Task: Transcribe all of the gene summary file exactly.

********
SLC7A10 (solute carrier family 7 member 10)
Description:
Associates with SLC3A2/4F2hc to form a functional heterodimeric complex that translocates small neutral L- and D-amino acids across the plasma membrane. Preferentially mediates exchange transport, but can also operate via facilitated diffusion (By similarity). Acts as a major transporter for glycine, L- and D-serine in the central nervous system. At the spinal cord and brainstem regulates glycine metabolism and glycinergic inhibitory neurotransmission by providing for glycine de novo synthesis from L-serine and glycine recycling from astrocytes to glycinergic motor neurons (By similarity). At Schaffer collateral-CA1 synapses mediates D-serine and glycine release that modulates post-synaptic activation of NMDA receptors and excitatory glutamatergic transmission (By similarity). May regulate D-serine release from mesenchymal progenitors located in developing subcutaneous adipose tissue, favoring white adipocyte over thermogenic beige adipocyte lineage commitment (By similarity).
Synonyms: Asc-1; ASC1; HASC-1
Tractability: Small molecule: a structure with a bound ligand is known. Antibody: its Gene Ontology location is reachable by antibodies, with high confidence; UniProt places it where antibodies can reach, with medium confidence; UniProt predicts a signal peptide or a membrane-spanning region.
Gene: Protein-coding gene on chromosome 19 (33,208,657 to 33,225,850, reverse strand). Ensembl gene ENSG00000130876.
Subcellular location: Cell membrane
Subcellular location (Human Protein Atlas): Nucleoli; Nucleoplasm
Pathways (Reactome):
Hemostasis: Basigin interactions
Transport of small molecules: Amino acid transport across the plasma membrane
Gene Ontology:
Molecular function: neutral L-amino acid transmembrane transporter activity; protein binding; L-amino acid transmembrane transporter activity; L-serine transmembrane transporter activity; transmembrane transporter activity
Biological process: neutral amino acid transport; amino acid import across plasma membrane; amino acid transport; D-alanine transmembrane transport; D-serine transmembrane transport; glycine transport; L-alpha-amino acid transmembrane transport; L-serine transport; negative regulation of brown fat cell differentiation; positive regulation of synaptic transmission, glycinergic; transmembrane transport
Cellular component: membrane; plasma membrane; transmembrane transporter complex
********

SLC7A10 (solute carrier family 7 member 10)
Description:
Associates with SLC3A2/4F2hc to form a functional heterodimeric complex that translocates small neutral L- and D-amino acids across the plasma membrane. Preferentially mediates exchange transport, but can also operate via facilitated diffusion (By similarity). Acts as a major transporter for glycine, L- and D-serine in the central nervous system. At the spinal cord and brainstem regulates glycine metabolism and glycinergic inhibitory neurotransmission by providing for glycine de novo synthesis from L-serine and glycine recycling from astrocytes to glycinergic motor neurons (By similarity). At Schaffer collateral-CA1 synapses mediates D-serine and glycine release that modulates post-synaptic activation of NMDA receptors and excitatory glutamatergic transmission (By similarity). May regulate D-serine release from mesenchymal progenitors located in developing subcutaneous adipose tissue, favoring white adipocyte over thermogenic beige adipocyte lineage commitment (By similarity).
Synonyms: Asc-1; ASC1; HASC-1
Tractability: Small molecule: a structure with a bound ligand is known. Antibody: its Gene Ontology location is reachable by antibodies, with high confidence; UniProt places it where antibodies can reach, with medium confidence; UniProt predicts a signal peptide or a membrane-spanning region.
Gene: Protein-coding gene on chromosome 19 (33,208,657 to 33,225,850, reverse strand). Ensembl gene ENSG00000130876.
Subcellular location: Cell membrane
Subcellular location (Human Protein Atlas): Nucleoli; Nucleoplasm
Pathways (Reactome):
Hemostasis: Basigin interactions
Transport of small molecules: Amino acid transport across the plasma membrane
Gene Ontology:
Molecular function: neutral L-amino acid transmembrane transporter activity; protein binding; L-amino acid transmembrane transporter activity; L-serine transmembrane transporter activity; transmembrane transporter activity
Biological process: neutral amino acid transport; amino acid import across plasma membrane; amino acid transport; D-alanine transmembrane transport; D-serine transmembrane transport; glycine transport; L-alpha-amino acid transmembrane transport; L-serine transport; negative regulation of brown fat cell differentiation; positive regulation of synaptic transmission, glycinergic; transmembrane transport
Cellular component: membrane; plasma membrane; transmembrane transporter complex